Green brake fluid?
Green brake fluid?
05-30-2006, 04:03 PM
05-30-2006, 06:09 PM
First I have heard of it.....but who knows what someone else may have put in it.
The Motorcraft "Premium" brake fluid is clear, or pretty darn close to clear.
I have used it for bleeding the brakes on my '96.
It is good stuff, rated dry boil temp. is 550 degrees F. , which is well above the minimum rating for DOT 3 or 4
05-31-2006, 05:01 AM
I have a 2000 Windstar LX 3.8 and have bled the brakes. Fluid looked 'normal' to me; no hint of green.
05-31-2006, 08:27 AM
Are the brake lines copper? If so this could be where the green is coming from. I do not believe it is normal for the fluid to be green but it could be that you have water disolved in the fluid and it iss oxidizing the fluid.
In any event I would bleed the system to replace the fluid. Try and empty the resevoir first and then bleed with fresh fluid in the resevoir.
05-31-2006, 05:52 PM
The lines are steel, copper is NOT to be used.
Copper lines will not hold the pressure that will be present in a brake system.
That said, I do not know if there are any copper parts elsewhere in the brake system.
I guess, if you do not know what someone else has put in, the best thing would be a complete brake system flush as you have been advised.
05-31-2006, 05:58 PM
I have seen brake fluid turn green on other cars, too. It's do to the age of the brake fluid. I have even seen brake fluid turn almost black in color.
05-31-2006, 06:05 PM
Very good point.....which makes me think over the "official" instructions that I have read from several sources for doing a brake job.
Mine was near black at each wheel....
The repair instructions to replace the pads is to drain some fluid out of the master cylinder, then push the piston in.
They do not have you bleed the brakes during a brake job.
This means that the fluid that has become hot and / or contaminated is never drained out of the system.
So, first time that I did the front brakes on my own on my '96 was about 2 years ago.
I bled them the next year, and the fluid was slightly darkened at each wheel, but not anywhere near as bad.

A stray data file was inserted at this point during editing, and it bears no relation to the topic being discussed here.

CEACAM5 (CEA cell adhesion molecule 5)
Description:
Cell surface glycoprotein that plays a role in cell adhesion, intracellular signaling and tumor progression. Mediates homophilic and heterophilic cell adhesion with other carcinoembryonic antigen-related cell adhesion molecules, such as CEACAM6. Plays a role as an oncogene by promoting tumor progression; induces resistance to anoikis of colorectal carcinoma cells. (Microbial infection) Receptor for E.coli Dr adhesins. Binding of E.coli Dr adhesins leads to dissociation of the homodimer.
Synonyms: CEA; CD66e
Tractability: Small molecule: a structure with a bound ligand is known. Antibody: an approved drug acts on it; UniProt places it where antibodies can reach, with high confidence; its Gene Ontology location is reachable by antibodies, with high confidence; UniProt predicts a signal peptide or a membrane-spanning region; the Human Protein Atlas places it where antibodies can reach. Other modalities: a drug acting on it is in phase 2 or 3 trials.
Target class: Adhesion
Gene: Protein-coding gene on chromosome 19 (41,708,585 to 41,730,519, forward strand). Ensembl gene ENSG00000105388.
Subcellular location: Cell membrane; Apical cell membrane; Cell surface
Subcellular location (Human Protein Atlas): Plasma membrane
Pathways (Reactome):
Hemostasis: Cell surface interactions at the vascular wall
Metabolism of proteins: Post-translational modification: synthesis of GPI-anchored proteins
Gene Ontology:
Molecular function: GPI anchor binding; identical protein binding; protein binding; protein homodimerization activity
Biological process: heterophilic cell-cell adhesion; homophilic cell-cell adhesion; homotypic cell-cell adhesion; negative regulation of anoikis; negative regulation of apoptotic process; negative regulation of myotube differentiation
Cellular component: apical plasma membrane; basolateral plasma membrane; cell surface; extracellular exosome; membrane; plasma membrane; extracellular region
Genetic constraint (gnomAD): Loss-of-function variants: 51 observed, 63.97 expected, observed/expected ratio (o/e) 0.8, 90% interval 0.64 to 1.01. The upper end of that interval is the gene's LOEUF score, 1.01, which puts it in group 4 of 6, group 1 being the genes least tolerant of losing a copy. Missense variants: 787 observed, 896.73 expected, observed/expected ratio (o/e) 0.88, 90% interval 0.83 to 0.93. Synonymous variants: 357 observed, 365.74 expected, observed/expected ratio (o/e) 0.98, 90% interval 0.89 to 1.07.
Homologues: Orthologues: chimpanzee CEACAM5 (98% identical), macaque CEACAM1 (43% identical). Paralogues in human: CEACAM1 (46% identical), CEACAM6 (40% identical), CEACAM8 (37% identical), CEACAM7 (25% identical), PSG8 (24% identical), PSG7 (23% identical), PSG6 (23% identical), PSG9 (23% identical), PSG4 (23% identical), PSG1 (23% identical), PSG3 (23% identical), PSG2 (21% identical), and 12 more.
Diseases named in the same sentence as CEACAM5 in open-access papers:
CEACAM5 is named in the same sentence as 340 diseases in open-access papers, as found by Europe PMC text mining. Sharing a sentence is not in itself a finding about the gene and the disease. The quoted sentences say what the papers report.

05-31-2006, 09:27 PM
I have always believed that brake fluid absorbs moisture over time so a complete bleed every couple of years is probably a good regular maintenance item............ although I have to admit I don't do it often enough.
05-31-2006, 09:53 PM
I always open the bleeder before pushing the piston in, this keeps you from pushing that black fluid back into the system. I then top off the master and bleed the system a little just to get rid of the black.
06-01-2006, 04:34 PM
Thanks for all the input everybody. I used a mityvac hand pump to flush my system and it was a one-man breeze. I pulled the ABS sensors while I was at it and the rear sensors were packed with gunk. No more ABS light now. All in all, a productive afternoon. Now for the intake isolator bolt fix.....
06-01-2006, 08:56 PM
You'll like the Isolator bolt/port seal job. A good chance to clean out the oil in the plenum and the EGR ports.
06-04-2006, 08:08 PM
I just flushed the brake fluid on my 2000 windstar and the stuff I pulled out was a greenish color. Has anyone else seen this before? I've read about a specialized type of brake fluid that is green in color and is not compatible with any other type, but ford doesn't use this type as far as I know.
does anyone have instructions for how to bleed the brakes on my 98 windstar? I am going to try and replace the rotors, but it looks like i need to bleed the brakes first. anyone have any info on that? thanks
06-04-2006, 10:49 PM
Is this you're first brake job?
We can help.
1. Can you get a haynes/chiltons manual? (Library, etc. )
2. Read Manual, post back here with questions.
3 Replace rotors.
4. Bleed Brakes.
06-05-2006, 12:06 AM
I have some pictures, that the link in my signature will take you to, that may help you with your brakes.
Use a repair guide along with the pictures.
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